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From Bilateralism to Community InterestEssays in Honour of Bruno Simma$
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Ulrich Fastenrath, Rudolf Geiger, Daniel-Erasmus Khan, Andreas Paulus, Sabine von Schorlemer, and Christoph Vedder

Print publication date: 2011

Print ISBN-13: 9780199588817

Published to Oxford Scholarship Online: May 2011

DOI: 10.1093/acprof:oso/9780199588817.001.0001

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The Specificity of Human Rights and International Law

The Specificity of Human Rights and International Law

Chapter:
(p.433) The Specificity of Human Rights and International Law
Source:
From Bilateralism to Community Interest
Author(s):

Benedetto Conforti

Publisher:
Oxford University Press
DOI:10.1093/acprof:oso/9780199588817.003.0029

This chapter argues that one should not exaggerate the autonomy of the international regime on the protection of human rights. Indeed, the case law of human rights courts shows that there are three different ways of dealing with questions of international law. First, there are actually cases of departure from the common rules of international law, a solution which is, and remains, completely limited to the field of human rights law. Secondly, there are cases of normal application of international law as it is. Lastly, there are cases where the interpretation of international law given by the courts has had an influence on it, contributing to its evolution. These three categories of cases are illustrated by a number of examples.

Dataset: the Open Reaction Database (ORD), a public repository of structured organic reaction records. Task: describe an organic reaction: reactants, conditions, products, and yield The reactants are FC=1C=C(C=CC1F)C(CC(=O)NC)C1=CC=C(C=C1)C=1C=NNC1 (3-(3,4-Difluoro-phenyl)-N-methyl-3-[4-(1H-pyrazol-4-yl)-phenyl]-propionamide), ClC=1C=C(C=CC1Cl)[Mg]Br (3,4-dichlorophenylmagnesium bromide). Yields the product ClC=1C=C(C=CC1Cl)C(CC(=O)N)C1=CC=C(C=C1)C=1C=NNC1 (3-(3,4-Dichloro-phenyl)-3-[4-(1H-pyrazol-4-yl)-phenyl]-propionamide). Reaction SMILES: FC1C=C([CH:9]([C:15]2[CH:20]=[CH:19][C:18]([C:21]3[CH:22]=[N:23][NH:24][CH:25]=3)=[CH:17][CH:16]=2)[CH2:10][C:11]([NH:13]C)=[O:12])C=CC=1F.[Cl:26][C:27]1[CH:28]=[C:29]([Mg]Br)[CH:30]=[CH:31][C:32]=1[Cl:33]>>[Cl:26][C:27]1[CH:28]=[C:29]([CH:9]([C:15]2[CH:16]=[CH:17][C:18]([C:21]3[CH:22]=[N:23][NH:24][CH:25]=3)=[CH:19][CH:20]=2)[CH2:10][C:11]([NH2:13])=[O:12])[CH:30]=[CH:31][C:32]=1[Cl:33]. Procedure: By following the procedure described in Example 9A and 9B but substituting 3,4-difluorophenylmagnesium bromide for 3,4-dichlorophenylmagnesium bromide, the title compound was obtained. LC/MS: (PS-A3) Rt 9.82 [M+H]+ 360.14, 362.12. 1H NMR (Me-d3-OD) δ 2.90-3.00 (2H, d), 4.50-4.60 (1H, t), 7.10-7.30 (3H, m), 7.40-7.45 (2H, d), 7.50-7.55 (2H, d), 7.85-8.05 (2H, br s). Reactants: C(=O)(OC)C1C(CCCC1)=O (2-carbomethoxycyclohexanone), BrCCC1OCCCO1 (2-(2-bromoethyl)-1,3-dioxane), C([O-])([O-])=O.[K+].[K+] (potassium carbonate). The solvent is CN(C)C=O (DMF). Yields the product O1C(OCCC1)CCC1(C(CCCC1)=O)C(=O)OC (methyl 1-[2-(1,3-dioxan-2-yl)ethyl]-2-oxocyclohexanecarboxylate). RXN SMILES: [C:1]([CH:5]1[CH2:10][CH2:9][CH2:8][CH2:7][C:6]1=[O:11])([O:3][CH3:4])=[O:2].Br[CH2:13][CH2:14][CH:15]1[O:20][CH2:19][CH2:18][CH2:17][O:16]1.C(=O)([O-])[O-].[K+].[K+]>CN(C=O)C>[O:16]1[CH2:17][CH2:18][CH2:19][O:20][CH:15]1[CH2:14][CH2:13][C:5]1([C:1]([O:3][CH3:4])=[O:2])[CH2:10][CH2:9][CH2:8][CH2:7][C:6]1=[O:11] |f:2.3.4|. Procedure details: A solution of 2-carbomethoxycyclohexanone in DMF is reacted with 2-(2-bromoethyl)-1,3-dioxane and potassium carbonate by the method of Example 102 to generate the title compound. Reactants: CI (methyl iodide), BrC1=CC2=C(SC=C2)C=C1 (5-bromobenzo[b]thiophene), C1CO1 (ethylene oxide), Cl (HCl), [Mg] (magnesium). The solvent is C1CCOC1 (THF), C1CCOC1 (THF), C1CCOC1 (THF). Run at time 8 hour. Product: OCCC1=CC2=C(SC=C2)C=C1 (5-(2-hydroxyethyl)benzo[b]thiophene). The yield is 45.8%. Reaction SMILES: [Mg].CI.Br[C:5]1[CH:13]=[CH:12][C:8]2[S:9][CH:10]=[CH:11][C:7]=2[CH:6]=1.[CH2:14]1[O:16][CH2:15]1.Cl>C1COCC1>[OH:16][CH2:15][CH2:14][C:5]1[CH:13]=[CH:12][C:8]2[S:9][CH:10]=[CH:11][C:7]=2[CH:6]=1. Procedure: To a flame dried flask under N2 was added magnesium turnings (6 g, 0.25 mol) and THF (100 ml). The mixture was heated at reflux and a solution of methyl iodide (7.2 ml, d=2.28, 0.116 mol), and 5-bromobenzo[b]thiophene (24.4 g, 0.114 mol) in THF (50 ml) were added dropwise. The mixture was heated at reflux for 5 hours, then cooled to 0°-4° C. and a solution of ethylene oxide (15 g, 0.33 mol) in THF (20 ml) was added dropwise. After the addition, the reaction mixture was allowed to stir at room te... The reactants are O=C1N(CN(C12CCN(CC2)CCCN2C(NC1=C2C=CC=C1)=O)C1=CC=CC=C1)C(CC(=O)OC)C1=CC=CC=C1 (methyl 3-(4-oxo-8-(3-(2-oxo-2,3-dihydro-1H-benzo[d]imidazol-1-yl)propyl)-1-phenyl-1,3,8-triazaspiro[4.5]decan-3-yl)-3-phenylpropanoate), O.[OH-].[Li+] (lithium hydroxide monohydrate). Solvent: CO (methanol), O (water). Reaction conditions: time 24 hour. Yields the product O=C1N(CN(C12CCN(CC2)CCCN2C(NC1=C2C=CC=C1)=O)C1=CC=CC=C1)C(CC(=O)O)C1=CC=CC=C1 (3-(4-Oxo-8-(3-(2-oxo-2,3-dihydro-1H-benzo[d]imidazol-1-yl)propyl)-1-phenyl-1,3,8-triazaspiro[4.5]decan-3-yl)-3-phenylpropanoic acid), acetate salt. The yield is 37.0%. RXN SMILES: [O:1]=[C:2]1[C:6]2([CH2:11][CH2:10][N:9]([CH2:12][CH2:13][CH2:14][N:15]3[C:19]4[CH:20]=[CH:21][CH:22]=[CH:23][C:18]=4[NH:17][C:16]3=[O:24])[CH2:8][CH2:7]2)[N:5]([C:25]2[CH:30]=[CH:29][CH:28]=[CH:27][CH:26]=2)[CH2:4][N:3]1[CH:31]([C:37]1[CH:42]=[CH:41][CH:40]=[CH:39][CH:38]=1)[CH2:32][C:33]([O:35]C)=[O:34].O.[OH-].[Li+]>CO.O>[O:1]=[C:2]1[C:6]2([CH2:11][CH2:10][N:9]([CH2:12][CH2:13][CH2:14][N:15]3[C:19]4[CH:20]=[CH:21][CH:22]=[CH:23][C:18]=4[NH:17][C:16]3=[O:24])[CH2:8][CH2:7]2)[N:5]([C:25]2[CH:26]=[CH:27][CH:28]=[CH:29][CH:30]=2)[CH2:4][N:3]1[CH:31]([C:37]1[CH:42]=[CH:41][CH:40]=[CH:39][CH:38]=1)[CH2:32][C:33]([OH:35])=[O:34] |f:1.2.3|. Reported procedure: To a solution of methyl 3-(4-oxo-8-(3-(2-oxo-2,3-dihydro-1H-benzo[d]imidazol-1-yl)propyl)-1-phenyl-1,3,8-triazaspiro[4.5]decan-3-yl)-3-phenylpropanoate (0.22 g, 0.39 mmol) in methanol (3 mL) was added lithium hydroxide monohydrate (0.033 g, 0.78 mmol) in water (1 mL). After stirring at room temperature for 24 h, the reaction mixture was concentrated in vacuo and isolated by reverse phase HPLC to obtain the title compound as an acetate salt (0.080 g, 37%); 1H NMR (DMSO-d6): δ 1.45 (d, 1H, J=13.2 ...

Keywords:   international regime, human rights protection, international law

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